As rates of obesity, heart disease and type 2 diabetes continue to soar, “What should I eat?” has become one of the most important questions of the 21st century. As a doctor specializing in the diagnosis and treatment of digestive health problems, my patients ask me this question all the time. I believe that they deserve evidence-based answers.
Each one of us knows intuitively that food can play a vital role in helping us to improve our health, optimize our quality of life and even to heal and recover from illness. The scientific evidence shows that this is absolutely true. Food is medicine.
To maximize your chances of health right now and into the future, to reduce your risk of chronic illness and to add healthy years to your life, you must start with the food on your plate.
After years spent examining the research on diet, nutrition, gut-health and overall health, I am convinced that the more plants and the fewer processed foods on our plates the better.
The logical conclusion? A whole food, plant-based diet. A diet that is built from the nutritious foods that humans have thrived on for centuries—fruits, vegetables, beans, whole grains, nuts and seeds—can produce incredible benefits in both preventing chronic disease and restoring true health. Whether we are aiming to prevent or treat:
- Heart disease
- Type 2 diabetes
- Irritable bowel syndrome (IBS)
- Crohn’s disease (IBD)
- Digestive cancers
…or any of the diseases that have become so common in the 21st century, a plant-based diet has something to offer.
I now start conversations with my patients by asking about the foods they eat each day. By putting more plants on their plates, I have seen individuals of all ages improve both their gut health and overall health, lose weight, improve their mood and even reverse long-term illness.
A nutrient-rich approach to food
A plant-based diet has been consistently rated as one of most nutrient-rich dietary patterns available to humans, meaning that most of the common deficiencies that drive poor health are far less likely to occur. A healthy plant-based diet contains more of the following than a diet that includes meat and dairy:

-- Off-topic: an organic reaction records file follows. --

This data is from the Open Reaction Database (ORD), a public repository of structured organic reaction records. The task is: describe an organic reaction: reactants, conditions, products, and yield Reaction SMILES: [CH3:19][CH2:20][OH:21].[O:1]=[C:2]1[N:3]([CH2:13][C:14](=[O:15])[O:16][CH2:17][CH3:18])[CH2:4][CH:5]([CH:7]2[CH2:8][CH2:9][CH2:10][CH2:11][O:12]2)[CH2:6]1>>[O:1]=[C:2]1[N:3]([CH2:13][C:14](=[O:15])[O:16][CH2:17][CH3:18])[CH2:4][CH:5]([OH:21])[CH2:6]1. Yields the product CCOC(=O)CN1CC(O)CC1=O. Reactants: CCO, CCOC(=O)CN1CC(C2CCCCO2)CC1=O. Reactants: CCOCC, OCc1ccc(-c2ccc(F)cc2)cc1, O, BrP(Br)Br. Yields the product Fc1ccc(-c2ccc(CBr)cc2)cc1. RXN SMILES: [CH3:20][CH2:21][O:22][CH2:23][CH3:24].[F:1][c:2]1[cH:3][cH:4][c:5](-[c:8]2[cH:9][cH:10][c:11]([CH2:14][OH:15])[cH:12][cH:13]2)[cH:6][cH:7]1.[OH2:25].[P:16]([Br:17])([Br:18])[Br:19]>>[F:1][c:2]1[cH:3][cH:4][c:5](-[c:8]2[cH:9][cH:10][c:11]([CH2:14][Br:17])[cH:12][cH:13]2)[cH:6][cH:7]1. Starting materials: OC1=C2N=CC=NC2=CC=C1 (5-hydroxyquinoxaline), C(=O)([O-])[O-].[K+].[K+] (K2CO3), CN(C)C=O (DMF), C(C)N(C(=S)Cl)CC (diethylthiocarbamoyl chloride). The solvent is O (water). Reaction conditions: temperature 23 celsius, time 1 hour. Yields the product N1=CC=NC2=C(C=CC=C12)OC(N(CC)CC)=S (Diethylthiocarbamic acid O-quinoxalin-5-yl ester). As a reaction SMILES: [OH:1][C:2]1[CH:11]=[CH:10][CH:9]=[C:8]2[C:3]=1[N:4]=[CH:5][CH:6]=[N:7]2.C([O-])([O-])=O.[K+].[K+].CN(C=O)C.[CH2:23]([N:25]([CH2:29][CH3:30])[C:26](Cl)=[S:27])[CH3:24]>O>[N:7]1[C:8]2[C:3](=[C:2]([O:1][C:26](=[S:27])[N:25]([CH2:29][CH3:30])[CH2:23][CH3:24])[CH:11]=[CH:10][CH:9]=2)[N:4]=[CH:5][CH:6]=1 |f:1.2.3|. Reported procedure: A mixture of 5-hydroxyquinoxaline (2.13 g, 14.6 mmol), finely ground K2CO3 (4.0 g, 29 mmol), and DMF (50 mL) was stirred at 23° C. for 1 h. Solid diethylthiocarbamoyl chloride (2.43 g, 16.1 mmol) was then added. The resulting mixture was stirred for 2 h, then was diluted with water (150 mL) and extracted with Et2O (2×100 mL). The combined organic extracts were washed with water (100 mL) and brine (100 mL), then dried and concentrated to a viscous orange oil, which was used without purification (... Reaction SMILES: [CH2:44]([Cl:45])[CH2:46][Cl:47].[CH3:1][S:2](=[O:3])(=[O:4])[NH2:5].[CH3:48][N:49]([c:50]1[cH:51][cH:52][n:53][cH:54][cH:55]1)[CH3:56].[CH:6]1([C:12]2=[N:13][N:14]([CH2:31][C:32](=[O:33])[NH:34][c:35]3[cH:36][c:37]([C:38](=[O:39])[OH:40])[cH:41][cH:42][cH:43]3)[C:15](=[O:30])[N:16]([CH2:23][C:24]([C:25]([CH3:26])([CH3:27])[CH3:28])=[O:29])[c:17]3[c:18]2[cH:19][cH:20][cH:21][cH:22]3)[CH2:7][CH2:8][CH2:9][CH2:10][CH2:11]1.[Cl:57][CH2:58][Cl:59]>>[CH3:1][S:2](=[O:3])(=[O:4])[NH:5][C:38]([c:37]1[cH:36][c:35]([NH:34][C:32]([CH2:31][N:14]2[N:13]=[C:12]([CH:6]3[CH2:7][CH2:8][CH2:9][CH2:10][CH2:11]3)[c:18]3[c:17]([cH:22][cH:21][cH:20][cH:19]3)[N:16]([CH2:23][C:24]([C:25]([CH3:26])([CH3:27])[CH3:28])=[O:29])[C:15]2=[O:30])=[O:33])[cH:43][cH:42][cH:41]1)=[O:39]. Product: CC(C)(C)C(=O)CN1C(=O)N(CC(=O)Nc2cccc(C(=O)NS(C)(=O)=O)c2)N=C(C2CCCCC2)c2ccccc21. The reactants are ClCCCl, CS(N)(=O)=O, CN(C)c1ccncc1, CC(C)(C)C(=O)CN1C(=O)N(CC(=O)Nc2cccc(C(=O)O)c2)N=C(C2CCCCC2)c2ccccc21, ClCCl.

- vitamins A
- vitamin C
- vitamin E
- healthy oils
Joining the plant-based diet revolution isn’t about becoming vegan, or vegetarian, or applying any other label to your diet or lifestyle. It’s about simply choosing to build all of your meals (or most of them) from the foods that have consistently been shown to benefit human health.
The weight of scientific evidence overwhelmingly favors a whole-food, plant-based diet as the optimal choice for human health and longevity. The more plant-based, the better.
Why I want you to max out your plant diversity!
There are more microorganisms living within each of our digestive systems than there are trees on planet Earth or stars in the Milky Way. These microscopic bacteria, archaea, viruses and yeasts make up your gut microbiome, which contains 10 times more cells and 100 times more genetic material than the rest of your body combined.
As you embark on your plant-based diet revolution, the friendly microbes of your gut microbiome will become your crucial allies. Between 2012 and 2017 a team of US-based researchers set out to discover the factors that influence the health of the human gut microbiome in the industrialized world. They completed a detailed analysis of more than 11,000 volunteers, most of whom lived in the UK, the USA and Australia.
The results of what became known as the American Gut Project reveal that when it comes to food, the number one predictor of a healthy gut microbiome is the diversity of plants in your diet. Participants who ate more than 30 different plants per week had unique fibre-loving bacteria that just weren’t found in people on a plant-deprived diet. Among the 11,000 volunteers who took part, fewer than 1 in 250 were hitting that magic number of 30 different plants per week.
I’m not asking you to eat thousands of different fruits, vegetables, legumes and whole grains, but I am strongly suggesting that we can all benefit from increasing the diversity of plants in our diets. Try it for a week. Keep a running total for each meal and snack to find out how many plants your microbes are getting to ferment. Can you reach more than 30?
Hope in the time of COVID-19
The coronavirus pandemic has placed a grim spotlight on just how common poor underlying health has become. In the US, heart disease now affects more than 1 in 12 working adults, and more than 1 in 5 have been diagnosed with multiple long-term medical conditions. Here in the UK, over four million people are now living with type 2 diabetes, a condition that barely existed fifty years ago.
But hidden among these sobering statistics is a message of hope: many of the chronic health conditions that reduce our quality of life and deprive us of productive years can be prevented, halted, and even reversed by a healthy lifestyle and a healthier plant-based approach to food!
Related Vegan Health & Wellness Articles
- Vegan Nutrition Guide: How to Get All Your Nutrients As A Vegan
- Guide to Vegan Registered Dietitians
- The Low-Down on Soy—There’s No Reason to Be Afraid
This Why Food Matters article is extracted from The Plant-Based Diet Revolution: 28 Days to a Happier Gut and a Healthier You written by vegan gastroenterologist and general physician Dr. Alan Desmond. The information presented here is not to be construed as medical advice or used to diagnose, treat, cure or prevent any condition or disease. Please note that this article may contain affiliate links which supports our work at World of Vegan.